User currently offlineTurbo7x7 From United States of America, joined Jul 2005, 266 posts, RR: 5
Reply 7, posted (8 years 2 months 6 days 20 hours ago) and read 4635 times:

You don't get a visa but a "tourist card" which is $10 and is usually purchased when you check in for your flight or is already part of your plane ticket (you can also get it when you arrive in Cuba).

American passports haven't been stamped in years (even when I went legally with an OFAC license, my passport wasn't stamped). Most other tourists don't get stamped either nowadays. They stamp your tourist card with entry and exit dates. You MUST return the card to immigration when you leave the country so don't lose it, as that will cause you all kinds of grief! Don't forget to have $25 CUC to pay your departure tax otherwise you won't be able to board your flight home!

All this may seem weird but trust me, the Cubans have a very extensive database on who enters and leaves the country despite them not stamping the passport, especially Americans. That's why when you go through immigration, you'll notice the agents seem to spend quite some time checking and inputting things at their computer terminals.

By the way, the tourist card is usually good for thirty days which you can extend for 30 more through a typically Cuban bureaucratic procedure. Canada is on good terms with Cuba so Canadians get 90 days plus 90 more if they do the extension. Don't even think of overstaying as the authorities can find and deport you and even if you "get away with it" once they find out at the airport you overstayed your visit, you can be questioned/harrassed and likely will not be allowed to return.

Quoting Pope (Reply 5):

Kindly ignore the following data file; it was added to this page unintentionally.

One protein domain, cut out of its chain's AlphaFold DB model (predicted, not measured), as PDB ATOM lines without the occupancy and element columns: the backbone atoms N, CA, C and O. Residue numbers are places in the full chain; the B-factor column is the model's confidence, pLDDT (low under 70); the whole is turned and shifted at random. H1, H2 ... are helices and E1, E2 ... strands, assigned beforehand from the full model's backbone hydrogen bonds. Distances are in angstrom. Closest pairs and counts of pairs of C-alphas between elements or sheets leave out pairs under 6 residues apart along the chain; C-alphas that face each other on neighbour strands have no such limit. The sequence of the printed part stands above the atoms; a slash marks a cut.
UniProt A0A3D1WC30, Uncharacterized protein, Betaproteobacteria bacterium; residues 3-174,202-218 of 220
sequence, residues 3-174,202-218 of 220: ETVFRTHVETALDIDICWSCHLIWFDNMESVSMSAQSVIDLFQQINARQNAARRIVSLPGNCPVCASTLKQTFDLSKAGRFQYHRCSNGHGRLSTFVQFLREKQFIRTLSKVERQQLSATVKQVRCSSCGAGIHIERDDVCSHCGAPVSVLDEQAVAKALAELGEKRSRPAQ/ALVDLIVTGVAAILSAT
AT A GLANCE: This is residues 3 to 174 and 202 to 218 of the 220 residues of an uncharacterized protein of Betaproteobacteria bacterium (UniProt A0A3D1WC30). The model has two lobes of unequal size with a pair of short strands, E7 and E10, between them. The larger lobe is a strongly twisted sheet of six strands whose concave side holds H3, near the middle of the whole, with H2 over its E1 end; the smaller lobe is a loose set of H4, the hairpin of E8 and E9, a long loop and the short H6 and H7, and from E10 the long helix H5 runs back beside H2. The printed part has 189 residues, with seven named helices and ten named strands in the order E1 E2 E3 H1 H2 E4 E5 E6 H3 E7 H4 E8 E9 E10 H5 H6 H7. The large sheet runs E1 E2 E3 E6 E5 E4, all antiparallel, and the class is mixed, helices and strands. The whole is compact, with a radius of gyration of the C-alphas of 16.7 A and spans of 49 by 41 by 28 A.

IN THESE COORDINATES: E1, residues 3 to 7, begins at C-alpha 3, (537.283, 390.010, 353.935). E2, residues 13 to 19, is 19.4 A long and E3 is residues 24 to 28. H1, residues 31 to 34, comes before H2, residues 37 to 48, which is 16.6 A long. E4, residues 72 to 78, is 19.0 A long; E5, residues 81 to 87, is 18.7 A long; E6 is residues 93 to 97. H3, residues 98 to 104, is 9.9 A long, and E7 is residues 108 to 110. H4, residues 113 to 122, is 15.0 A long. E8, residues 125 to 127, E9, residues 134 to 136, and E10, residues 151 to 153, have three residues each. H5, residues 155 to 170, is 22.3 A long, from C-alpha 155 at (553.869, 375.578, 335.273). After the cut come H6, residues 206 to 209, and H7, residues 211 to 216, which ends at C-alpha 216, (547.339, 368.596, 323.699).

Is this technically correct? I thought the issue was you couldn't spend money there.

That's right, you need an OFAC license to spend money in Cuba which works as a de facto travel ban for the vast majority of Americans.

Quoting AM744 (Thread starter):
Mexican a.netters: Have you applied for U.S. visa/visited the U.S. AFTER going to Cuba? Any problems?

If you are not a U.S. citizen, and you visit the U.S. directly after a visit to Cuba, you shouldn't have any issues with U.S. immigration. However, U.S. Customs can confiscate any Cuban goods you try to bring to the USA whether you are a U.S. citizen or not! So try to leave the cigars and rum in Mexico.  Smile


User currently offlineAM744 From Mexico, joined Jun 2001, 1787 posts, RR: 0
Reply 8, posted (8 years 2 months 6 days 13 hours ago) and read 4563 times:

Good! Thanks for all your help guys.

User currently offlineLuisde8cd From Pitcairn Islands, joined Aug 2004, 2575 posts, RR: 31
Reply 9, posted (8 years 2 months 6 days 10 hours ago) and read 4537 times:

If you were Venezuelan you could fly to HAV without a passport, just take your ID. You can also spend Venezuelan bolivares in Cuba without hassle as it is also legal tender there.

I'm so grateful that Fidel Castro annexed Venezuela as Cuba 16th province and designated Hugo Chavez as its governor  sarcastic 

Saludos desde Caracas,
Luis